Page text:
Brotherhood of the Flying Coffin

Being there . . . . for ALL 18 major US Army 82 nd and 101 st Airborne Division glider operations in
World War II Europe, half of which occurred on the night of 5/6 June 1944, when for specialized
duty on D-Day 75% of all involved would wind up casualties. Watch how none of the volunteer
glider-borne paratroopers faltered, how in every major attack they led the way. From the sky
that historic night and early morning, observe how they landed their gliders ahead of infantry
soldiers who stormed Omaha Beach, and, months later, descended smoothly, gently, silently at
a normal angle of attack between 45 and 60 degrees without engine power on the far side of
the Rhine River. Note the heroism involved delivering medical teams, supplies, munitions,
gasoline to our boys surrounded in the Battle of the Bulge alongside General Patton’s famous
supply convoy. Feel your emotions expand in appreciation and gratitude as you are glued page
after page reading how these all-volunteer glider pilots played a pivotal role in liberating the
world of the Hitler-Mussolini tyrannical Nazi-Fascisti “guttersnipes”. If you do, and you’ve been
there to see and learn for yourself, you’ll be among the rare handful who paid any attention
whatsoever to these anonymous heroes, men who depended on defenseless, wooden-
reinforced fabric-canvas gliders towed thousands of feet in the sky, day or night, by a single
cable less than one inch in diameter miles behind enemy lines. Come, buffy, meet men who
reeked bravery – – intrepid, valiant, defying courageous American men.

A STORY OF NO GUNS, NO ENGINES, AND NO SECOND CHANCES
“BROTHERHOOD OF THE FLYING COFFIN – – The Glider Pilots of World War II”, by Scott
McGaugh. Osprey Publishing/Bloomsbury Publishing Plc: 2023, 6 ½” x 9 ½”, 288 pages,
hardcover; $30. Visit, www.ospreypublishing.com, E-mail: info@ospreypublishing.com.
Reviewed and Highly Recommended by Don DeNevi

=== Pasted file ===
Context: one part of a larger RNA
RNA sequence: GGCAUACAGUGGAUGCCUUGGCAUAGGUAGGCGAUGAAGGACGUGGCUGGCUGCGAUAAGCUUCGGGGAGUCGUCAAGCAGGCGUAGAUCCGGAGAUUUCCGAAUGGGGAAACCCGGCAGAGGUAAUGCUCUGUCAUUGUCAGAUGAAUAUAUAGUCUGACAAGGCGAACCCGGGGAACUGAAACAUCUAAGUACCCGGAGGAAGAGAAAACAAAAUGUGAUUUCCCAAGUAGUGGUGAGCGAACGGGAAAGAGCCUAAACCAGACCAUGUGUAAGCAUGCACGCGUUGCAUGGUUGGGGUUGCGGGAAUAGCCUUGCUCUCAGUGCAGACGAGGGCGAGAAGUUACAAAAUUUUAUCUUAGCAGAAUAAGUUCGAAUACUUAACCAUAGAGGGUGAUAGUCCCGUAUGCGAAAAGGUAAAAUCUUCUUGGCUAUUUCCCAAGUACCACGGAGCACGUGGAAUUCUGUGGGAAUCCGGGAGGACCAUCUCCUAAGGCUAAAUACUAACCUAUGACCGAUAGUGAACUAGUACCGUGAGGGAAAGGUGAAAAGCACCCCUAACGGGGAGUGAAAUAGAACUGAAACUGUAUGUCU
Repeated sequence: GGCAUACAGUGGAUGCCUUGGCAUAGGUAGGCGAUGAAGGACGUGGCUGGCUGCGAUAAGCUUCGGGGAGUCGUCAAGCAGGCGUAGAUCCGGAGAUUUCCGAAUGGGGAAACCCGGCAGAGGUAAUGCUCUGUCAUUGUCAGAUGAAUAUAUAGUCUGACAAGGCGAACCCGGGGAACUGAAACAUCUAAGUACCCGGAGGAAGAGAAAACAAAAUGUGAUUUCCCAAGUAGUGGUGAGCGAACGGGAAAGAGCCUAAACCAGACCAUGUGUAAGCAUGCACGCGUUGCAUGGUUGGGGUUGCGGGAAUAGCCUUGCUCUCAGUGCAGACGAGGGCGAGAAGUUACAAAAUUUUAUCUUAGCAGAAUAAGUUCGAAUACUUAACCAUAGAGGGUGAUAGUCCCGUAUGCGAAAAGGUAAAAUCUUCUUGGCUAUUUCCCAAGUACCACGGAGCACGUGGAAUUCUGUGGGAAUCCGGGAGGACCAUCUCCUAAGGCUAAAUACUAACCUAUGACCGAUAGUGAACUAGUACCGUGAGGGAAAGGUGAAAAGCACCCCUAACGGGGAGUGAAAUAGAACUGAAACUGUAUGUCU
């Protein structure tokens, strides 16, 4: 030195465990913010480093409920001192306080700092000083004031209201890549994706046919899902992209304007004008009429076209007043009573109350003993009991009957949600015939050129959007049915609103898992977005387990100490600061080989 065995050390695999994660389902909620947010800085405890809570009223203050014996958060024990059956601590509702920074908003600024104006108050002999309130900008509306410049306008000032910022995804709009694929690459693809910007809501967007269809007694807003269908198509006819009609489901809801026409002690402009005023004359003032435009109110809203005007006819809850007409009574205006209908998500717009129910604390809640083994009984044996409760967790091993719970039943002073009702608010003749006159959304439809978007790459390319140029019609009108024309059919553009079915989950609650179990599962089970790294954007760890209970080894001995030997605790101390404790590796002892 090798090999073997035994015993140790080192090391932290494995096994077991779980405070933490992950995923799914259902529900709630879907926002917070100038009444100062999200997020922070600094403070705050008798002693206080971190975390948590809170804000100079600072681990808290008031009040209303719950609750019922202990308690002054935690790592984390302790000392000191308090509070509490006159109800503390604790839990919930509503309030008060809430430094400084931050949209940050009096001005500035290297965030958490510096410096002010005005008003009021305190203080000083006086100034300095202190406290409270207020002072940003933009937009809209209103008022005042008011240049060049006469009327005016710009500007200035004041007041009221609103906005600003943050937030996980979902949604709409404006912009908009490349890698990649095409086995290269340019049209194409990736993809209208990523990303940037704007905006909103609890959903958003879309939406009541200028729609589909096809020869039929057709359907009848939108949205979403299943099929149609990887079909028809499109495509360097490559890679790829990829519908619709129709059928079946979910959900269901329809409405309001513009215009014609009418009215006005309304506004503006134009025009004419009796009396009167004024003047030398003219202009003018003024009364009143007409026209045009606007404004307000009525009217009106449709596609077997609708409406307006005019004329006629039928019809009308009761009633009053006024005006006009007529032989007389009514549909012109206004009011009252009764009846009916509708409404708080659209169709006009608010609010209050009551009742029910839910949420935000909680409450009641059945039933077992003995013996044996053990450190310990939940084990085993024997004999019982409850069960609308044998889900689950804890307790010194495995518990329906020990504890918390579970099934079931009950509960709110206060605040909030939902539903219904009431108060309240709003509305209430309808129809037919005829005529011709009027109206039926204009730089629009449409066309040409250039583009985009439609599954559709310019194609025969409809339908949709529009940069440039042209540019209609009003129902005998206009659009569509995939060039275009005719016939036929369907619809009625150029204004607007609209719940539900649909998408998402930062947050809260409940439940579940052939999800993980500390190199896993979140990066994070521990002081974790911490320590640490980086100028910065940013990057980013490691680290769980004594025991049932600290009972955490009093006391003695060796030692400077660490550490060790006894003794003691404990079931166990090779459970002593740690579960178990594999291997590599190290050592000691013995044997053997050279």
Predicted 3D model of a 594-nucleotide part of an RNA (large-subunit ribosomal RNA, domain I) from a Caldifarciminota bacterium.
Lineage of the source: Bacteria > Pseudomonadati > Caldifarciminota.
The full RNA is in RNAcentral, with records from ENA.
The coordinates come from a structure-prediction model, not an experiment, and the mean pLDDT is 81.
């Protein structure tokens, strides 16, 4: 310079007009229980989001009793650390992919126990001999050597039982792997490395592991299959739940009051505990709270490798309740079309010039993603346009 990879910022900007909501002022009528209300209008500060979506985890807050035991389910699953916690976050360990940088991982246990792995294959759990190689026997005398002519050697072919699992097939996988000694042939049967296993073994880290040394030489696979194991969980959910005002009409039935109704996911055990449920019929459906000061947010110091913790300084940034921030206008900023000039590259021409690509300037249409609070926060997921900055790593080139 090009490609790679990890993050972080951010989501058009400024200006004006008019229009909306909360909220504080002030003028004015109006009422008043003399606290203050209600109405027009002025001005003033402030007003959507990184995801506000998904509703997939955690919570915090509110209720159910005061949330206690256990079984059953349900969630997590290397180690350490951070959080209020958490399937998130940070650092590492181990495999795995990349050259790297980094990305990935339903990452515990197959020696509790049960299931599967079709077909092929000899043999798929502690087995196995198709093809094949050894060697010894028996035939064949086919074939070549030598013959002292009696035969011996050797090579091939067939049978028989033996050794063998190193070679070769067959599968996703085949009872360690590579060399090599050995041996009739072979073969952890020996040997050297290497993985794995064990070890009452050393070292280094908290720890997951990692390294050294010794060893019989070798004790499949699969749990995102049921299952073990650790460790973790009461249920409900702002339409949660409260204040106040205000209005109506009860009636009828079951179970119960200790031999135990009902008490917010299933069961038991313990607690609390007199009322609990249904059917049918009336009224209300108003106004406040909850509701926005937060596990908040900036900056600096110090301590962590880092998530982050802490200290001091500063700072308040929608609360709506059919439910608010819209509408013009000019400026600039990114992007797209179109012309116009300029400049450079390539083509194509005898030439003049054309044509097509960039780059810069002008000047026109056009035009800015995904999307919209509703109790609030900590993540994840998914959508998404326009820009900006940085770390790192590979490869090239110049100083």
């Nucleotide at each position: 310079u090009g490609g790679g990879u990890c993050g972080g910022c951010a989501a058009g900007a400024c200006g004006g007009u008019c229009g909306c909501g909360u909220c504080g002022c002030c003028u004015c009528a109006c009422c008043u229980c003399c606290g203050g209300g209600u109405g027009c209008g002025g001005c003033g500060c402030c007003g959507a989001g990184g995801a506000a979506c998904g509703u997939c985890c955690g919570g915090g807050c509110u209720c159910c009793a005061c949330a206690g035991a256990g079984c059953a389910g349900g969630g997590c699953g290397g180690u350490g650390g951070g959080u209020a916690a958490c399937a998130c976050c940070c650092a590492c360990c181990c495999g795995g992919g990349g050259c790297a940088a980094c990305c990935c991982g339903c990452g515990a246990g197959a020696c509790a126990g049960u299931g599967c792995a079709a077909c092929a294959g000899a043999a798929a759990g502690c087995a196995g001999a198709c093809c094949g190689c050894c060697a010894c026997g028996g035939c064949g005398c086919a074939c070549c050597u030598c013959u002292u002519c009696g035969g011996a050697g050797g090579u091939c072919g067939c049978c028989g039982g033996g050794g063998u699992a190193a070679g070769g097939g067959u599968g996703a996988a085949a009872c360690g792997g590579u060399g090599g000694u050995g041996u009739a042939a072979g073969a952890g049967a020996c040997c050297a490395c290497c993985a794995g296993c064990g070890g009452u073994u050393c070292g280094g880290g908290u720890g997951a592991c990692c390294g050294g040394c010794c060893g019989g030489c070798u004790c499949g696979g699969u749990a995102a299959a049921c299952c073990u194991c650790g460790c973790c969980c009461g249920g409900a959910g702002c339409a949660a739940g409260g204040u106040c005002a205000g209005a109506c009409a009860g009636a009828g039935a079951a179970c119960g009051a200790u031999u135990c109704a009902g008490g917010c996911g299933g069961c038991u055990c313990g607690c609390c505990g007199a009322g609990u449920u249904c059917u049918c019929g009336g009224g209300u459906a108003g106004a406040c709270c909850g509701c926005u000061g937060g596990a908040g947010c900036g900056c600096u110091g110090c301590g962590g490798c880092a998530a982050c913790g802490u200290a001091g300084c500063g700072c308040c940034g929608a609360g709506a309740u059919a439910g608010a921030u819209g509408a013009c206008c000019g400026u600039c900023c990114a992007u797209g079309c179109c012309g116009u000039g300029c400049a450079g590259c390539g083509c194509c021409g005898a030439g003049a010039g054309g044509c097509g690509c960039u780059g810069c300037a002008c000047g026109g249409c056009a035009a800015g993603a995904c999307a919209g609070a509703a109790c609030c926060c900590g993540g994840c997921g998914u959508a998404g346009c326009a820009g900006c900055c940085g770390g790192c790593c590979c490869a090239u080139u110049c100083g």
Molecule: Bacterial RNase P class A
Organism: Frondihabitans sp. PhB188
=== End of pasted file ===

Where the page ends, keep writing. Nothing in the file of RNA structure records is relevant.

Praises Flint Whitlock, editor of “WWII Quarterly” and author of “If Chaos Reigns: The Near-
Disaster and Ultimate Triumph of the Allied Airborne Forces on D-Day”, “By focusing on a
handful of young, incredibly brave glider pilots, Scott McGaugh has brilliantly and poignantly
personalized the real-life terror of what these boys faced when they flew into Normandy in
little more than crates. But the title is wrong: coffins were built much better than these gliders.”
Such is the much-deserved praise of military book-reviewers. Deserved because acclaimed
journalist and author Scott McGaugh has spent years trawling the archives to discover gripping
glider pilot post-mission commentaries, critical analyses, oral histories, and memories. Here,
the history of American glider pilots is finally told in 13 full chapters, each cogently narrated. A
superlative Selected Bibliography, Glossary and 30 b & w photos, hitherto unseen in major
publications, testify to Scott’s scholarship, which makes the book even more rare and worthy of
purchase to add to the diversity of WWII subjects in one’s growing library. And, the
Introduction by incomparable General “Hap” Arnold, Commanding Officer United States Air
Forces is one of the most valuable, enriching this reviewer had read in the past decade. He
writes, “Then, as quietly as they had penetrated enemy territory during the war, they blended
back into America to marry, start families, and become shopkeepers, college students,

electricians, teachers, etc., our grandfathers and great grandfathers. Yet the untold story of
these heroes stands apart for their audacity, nerve, and accomplishment.”
218 glider pilots were killed in combat, and 178 were killed in the line of duty outside of
combat. “To the glider pilots. Conceived in error, suffering a long and painful period of
gestation, and finally delivered at the wrong place at the wrong time . . .”, Glider pilot Milton
Dank, in a toast of surviving WWII glider pilots. Glider pilot Guy Gunter added, “we were a
bunch of wild men, I guess you might say. You had to be crazy to be a glider pilot. Or a little bit
on the nutty side, to get into something without an engine. But we were just doing our duty”.

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